Ensembles of the leaf trichomes of Arabidopsis thaliana selectively vibrate in the frequency range of its primary insect herbivore

Jun Yin, Han Liu, Jiaojiao Jiao, Xiangjun Peng, Barbara G. Pickard, Guy M. Genin, Tian Jian Lu, Shaobao Liu

Research output: Contribution to journalArticlepeer-review

5 Scopus citations

Abstract

Selective sensation of sound by the plant Arabidopsis thaliana may enable the timely upregulation of defensive compounds to protect against caterpillars of the plant's primary insect herbivore. Vibration of leaf trichomes has been shown to occur over frequency ranges that are appropriate for responding to these caterpillars, but the distribution of trichome shapes and sizes over a leaf means that a range of sounds could possibly be transduced. To assess how the diversity of trichomes on a leaf may affect sound transduction, we characterized the distribution of trichome sizes on a mature plant of A. thaliana and calculated the ensemble responses of entire leaves. Trichome sizes followed a normal distribution. Modal peaks in single trichome response spectra were at lower frequencies those of larger trichomes, roughly consistent with an inverse relationship between modal frequencies and trichome size. Ensemble response spectra for entire leaves showed frequency bands of responsiveness separated by defined band gaps, suggesting a possible mechanism for collective identification of the sounds of specific caterpillars.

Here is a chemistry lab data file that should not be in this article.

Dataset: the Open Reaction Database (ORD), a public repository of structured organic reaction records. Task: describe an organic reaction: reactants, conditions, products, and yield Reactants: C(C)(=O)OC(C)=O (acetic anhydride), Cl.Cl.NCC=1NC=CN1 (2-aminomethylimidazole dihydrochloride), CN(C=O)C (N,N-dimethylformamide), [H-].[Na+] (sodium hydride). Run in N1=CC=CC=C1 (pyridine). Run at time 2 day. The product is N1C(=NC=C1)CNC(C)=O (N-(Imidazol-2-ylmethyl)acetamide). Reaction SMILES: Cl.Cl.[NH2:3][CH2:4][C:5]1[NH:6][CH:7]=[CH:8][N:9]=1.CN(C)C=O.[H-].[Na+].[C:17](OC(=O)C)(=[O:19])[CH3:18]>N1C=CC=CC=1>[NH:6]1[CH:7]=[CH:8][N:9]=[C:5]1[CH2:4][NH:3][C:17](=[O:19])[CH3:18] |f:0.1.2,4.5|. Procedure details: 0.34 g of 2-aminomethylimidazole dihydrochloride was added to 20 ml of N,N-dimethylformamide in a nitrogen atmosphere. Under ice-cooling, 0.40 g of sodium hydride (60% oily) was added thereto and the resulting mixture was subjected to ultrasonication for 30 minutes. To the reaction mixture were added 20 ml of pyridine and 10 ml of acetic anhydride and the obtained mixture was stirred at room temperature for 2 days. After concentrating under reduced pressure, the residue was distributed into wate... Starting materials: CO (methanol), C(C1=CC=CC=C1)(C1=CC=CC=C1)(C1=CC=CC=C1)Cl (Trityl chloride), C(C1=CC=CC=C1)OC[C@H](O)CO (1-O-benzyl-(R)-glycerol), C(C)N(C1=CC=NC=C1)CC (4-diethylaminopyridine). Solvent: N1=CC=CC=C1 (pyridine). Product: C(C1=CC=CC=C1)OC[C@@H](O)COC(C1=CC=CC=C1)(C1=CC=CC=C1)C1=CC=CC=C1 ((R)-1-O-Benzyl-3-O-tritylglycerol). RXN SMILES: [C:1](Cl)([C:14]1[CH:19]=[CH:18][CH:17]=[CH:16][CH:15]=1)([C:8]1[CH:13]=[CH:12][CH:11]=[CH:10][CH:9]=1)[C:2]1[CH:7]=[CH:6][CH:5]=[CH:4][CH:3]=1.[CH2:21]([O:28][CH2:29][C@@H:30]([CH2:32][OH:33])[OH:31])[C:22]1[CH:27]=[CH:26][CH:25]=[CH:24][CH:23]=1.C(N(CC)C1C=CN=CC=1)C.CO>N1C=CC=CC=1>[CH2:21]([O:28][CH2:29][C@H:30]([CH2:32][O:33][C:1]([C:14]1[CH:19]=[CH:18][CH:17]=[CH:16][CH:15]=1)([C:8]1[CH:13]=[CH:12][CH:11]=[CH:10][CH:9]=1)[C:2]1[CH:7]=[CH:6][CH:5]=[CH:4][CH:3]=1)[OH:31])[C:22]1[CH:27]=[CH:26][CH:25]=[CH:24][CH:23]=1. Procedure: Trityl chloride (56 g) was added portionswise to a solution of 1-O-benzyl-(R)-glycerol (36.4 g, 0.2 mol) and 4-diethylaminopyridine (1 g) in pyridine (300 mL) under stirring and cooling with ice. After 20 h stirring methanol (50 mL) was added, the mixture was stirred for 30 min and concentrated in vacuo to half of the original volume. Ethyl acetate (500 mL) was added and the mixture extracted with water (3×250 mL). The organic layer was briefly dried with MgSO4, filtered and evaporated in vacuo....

Original languageEnglish
Article number101377
JournalExtreme Mechanics Letters
Volume48
DOIs
StatePublished - Oct 2021

Keywords

  • Acoustic detection
  • Finite element analysis
  • Herbivore identification
  • Plant defenses
  • Structural vibration

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